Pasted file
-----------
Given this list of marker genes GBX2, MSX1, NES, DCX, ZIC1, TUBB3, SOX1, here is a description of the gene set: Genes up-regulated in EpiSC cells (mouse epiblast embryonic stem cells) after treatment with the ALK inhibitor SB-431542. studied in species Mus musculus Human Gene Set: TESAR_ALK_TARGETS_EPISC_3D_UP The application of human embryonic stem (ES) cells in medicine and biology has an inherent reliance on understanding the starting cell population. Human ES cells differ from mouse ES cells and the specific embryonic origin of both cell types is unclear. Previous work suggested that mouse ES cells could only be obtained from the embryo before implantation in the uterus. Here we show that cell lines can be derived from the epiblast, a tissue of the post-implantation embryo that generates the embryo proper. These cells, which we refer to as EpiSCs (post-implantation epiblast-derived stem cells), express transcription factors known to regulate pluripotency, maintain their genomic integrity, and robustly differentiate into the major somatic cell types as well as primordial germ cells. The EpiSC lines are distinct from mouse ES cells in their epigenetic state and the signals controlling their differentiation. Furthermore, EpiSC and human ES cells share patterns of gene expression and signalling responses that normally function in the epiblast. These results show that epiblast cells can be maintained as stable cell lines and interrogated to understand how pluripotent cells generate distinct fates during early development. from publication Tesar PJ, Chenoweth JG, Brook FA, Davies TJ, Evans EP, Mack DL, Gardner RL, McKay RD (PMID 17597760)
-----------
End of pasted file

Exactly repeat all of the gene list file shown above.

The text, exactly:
Given this list of marker genes GBX2, MSX1, NES, DCX, ZIC1, TUBB3, SOX1, here is a description of the gene set: Genes up-regulated in EpiSC cells (mouse epiblast embryonic stem cells) after treatment with the ALK inhibitor SB-431542. studied in species Mus musculus Human Gene Set: TESAR_ALK_TARGETS_EPISC_3D_UP The application of human embryonic stem (ES) cells in medicine and biology has an inherent reliance on understanding the starting cell population. Human ES cells differ from mouse ES cells and the specific embryonic origin of both cell types is unclear. Previous work suggested that mouse ES cells could only be obtained from the embryo before implantation in the uterus. Here we show that cell lines can be derived from the epiblast, a tissue of the post-implantation embryo that generates the embryo proper. These cells, which we refer to as EpiSCs (post-implantation epiblast-derived stem cells), express transcription factors known to regulate pluripotency, maintain their genomic integrity, and robustly differentiate into the major somatic cell types as well as primordial germ cells. The EpiSC lines are distinct from mouse ES cells in their epigenetic state and the signals controlling their differentiation. Furthermore, EpiSC and human ES cells share patterns of gene expression and signalling responses that normally function in the epiblast. These results show that epiblast cells can be maintained as stable cell lines and interrogated to understand how pluripotent cells generate distinct fates during early development. from publication Tesar PJ, Chenoweth JG, Brook FA, Davies TJ, Evans EP, Mack DL, Gardner RL, McKay RD (PMID 17597760)